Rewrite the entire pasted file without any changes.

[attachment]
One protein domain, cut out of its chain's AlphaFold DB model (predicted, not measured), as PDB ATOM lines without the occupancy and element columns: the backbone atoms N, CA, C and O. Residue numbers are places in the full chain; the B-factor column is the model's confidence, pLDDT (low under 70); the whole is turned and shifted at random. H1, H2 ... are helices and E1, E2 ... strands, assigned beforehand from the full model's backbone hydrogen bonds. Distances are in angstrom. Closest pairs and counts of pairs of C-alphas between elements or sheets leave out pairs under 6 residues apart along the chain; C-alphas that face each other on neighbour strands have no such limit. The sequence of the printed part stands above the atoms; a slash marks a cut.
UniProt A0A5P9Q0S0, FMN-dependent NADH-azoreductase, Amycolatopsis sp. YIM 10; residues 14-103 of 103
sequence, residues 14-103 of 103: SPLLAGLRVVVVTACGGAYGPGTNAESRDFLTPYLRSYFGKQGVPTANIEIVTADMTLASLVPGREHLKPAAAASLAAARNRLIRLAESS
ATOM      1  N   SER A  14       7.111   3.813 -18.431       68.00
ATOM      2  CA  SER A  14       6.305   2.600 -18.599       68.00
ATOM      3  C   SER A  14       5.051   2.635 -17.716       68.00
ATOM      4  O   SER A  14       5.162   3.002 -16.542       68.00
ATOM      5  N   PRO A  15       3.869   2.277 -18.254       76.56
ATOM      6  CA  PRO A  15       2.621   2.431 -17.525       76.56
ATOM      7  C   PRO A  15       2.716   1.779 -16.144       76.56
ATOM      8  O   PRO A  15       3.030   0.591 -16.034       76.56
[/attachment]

One protein domain, cut out of its chain's AlphaFold DB model (predicted, not measured), as PDB ATOM lines without the occupancy and element columns: the backbone atoms N, CA, C and O. Residue numbers are places in the full chain; the B-factor column is the model's confidence, pLDDT (low under 70); the whole is turned and shifted at random. H1, H2 ... are helices and E1, E2 ... strands, assigned beforehand from the full model's backbone hydrogen bonds. Distances are in angstrom. Closest pairs and counts of pairs of C-alphas between elements or sheets leave out pairs under 6 residues apart along the chain; C-alphas that face each other on neighbour strands have no such limit. The sequence of the printed part stands above the atoms; a slash marks a cut.
UniProt A0A5P9Q0S0, FMN-dependent NADH-azoreductase, Amycolatopsis sp. YIM 10; residues 14-103 of 103
sequence, residues 14-103 of 103: SPLLAGLRVVVVTACGGAYGPGTNAESRDFLTPYLRSYFGKQGVPTANIEIVTADMTLASLVPGREHLKPAAAASLAAARNRLIRLAESS
ATOM      1  N   SER A  14       7.111   3.813 -18.431       68.00
ATOM      2  CA  SER A  14       6.305   2.600 -18.599       68.00
ATOM      3  C   SER A  14       5.051   2.635 -17.716       68.00
ATOM      4  O   SER A  14       5.162   3.002 -16.542       68.00
ATOM      5  N   PRO A  15       3.869   2.277 -18.254       76.56
ATOM      6  CA  PRO A  15       2.621   2.431 -17.525       76.56
ATOM      7  C   PRO A  15       2.716   1.779 -16.144       76.56
ATOM      8  O   PRO A  15       3.030   0.591 -16.034       76.56